Hunting, development and public fear led to the extirpation of black bears from Ohio by about 1850, but the legendary mammals are coming back to Buckeye land slowly but surely, according to the Ohio Department of Natural Resources.

Hunting, development and public fear led to the extirpation of black bears from Ohio by about 1850, but the legendary mammals are coming back to Buckeye land slowly but surely, according to the Ohio Department of Natural Resources.

"It's a good sign because it means the land is healing itself and the forest is regenerating," said Suzanne Prange, an ODNR wildlife biologist who studies bears and other big carnivores. "They're coming back on their own, and it's a natural process."

Rogue males in search of unclaimed territory often wander in from Pennsylvania and West Virginia; each of those states holds more than 15,000 bears. More recently, females spotted with cubs confirm that Ohio sustains a small breeding population.

Males weigh up to 300 pounds and stand up to six feet, while females are substantially smaller. Because they hibernate in winter, they sometimes spend up to 20 hours a day eating vegetation, insects, carrion, berries and seed.

Abundant habitat but slow reproduction means the resident population will increase gradually, said Prange, who added that ODNR instituted a bear-monitoring program several years ago. If you're hiking in Eastern Ohio, you might get to see one of the 100 or so now living here.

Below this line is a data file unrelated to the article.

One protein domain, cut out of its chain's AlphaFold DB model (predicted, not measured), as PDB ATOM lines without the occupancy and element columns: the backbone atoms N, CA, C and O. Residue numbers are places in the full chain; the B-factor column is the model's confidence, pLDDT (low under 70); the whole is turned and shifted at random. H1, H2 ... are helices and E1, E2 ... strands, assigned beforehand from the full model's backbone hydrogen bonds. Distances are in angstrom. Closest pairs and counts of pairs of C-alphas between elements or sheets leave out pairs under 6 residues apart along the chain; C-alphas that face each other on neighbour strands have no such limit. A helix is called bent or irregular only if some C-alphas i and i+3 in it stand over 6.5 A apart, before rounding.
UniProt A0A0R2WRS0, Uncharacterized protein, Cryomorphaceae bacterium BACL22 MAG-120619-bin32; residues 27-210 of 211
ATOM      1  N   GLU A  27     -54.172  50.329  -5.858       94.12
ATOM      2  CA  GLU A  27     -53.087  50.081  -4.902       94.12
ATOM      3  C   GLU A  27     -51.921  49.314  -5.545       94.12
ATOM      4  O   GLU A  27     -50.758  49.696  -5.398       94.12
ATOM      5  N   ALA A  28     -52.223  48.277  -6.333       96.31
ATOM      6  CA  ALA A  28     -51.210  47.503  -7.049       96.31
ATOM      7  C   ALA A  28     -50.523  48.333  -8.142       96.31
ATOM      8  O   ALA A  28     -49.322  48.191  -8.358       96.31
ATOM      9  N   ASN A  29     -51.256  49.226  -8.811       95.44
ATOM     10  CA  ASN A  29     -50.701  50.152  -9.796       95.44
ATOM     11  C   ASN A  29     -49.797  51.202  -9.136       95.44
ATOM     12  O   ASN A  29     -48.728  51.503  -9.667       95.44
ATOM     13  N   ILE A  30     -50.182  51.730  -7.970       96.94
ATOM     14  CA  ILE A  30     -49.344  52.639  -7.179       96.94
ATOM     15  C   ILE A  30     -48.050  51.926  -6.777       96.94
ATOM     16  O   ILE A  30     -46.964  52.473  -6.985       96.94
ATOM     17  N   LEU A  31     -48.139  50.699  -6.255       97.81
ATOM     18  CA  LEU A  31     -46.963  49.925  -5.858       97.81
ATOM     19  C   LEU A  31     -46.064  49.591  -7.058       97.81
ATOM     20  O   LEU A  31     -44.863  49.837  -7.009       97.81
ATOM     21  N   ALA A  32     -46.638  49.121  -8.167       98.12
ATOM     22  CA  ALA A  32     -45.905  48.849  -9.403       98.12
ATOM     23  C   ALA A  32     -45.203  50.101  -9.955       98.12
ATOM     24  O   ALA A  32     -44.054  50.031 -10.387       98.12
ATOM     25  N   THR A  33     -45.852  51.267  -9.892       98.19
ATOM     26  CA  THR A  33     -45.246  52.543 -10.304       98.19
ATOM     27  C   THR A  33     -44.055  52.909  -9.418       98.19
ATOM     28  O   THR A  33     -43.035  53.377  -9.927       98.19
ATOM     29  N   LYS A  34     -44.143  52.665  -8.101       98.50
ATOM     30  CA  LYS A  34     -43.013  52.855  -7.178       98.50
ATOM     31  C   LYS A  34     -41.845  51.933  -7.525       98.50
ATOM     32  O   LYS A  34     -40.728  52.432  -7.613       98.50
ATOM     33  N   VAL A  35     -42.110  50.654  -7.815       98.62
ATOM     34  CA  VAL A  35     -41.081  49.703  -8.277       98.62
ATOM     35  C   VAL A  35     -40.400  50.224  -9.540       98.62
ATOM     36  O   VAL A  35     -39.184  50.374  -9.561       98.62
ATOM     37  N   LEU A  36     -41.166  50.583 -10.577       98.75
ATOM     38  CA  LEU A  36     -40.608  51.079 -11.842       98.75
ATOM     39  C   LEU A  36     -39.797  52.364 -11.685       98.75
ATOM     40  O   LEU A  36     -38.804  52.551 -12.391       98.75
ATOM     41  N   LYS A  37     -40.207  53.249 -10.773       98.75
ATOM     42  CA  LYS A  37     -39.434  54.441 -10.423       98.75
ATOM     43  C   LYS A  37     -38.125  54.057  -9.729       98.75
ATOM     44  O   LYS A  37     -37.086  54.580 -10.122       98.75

Bear Essentials

Black bears are fascinating creatures that signal good things for Ohio ecosystems. While in the woods, remember:

They're attracted by food. Never, ever feed bears. Keep camps clean and store food out of reach.

They don't like to be surprised. When alone in the woods, make noise by clapping your hands, talking loudly or singing.

They can be curious. If you see one, don't run. Leave it alone. Try to make yourself as tall as possible by waving arms or raising your pack. Avoid direct eye contact.

They're rarely aggressive. If one does approach, start shouting and throwing sticks or rocks.

How to Hang a Bear Bag

To store food away from hungry critters, use the Pacific Crest Trail technique. It's easy, reliable and requires basic equipment: 50 feet of parachute cord, a stuff sack and one carabineer.

1. Find a tree with a branch extending at least 10 feet from the trunk and 20 feet above the ground.

2. While the sun's still out, tie the rope around a fist-sized rock or an empty stuff sack. Keeping hold of the rope's back end, throw the weighted line over the branch so it comes down the other side. Tie the sides together and enjoy your meal.

3. After eating, remove the weight and tie a loop in one end of the rope. Put everything with a scent into the stuff sack. Attach the sack to the loop with a carabineer and fit the rope's other side through the metal clip.

4. Hoist the bag to the branch and step on the rope to keep it from sliding. Tie a sturdy stick - at least an inch thick and six inches long - across the rope as high as you can reach. Most use a clove hitch or a cleat knot.

5. Let the bag drop until the stick catches the carabineer on its way up. The bag should be at least 10 feet off the ground. To get it down, simply pull down on the rope and untie the stick.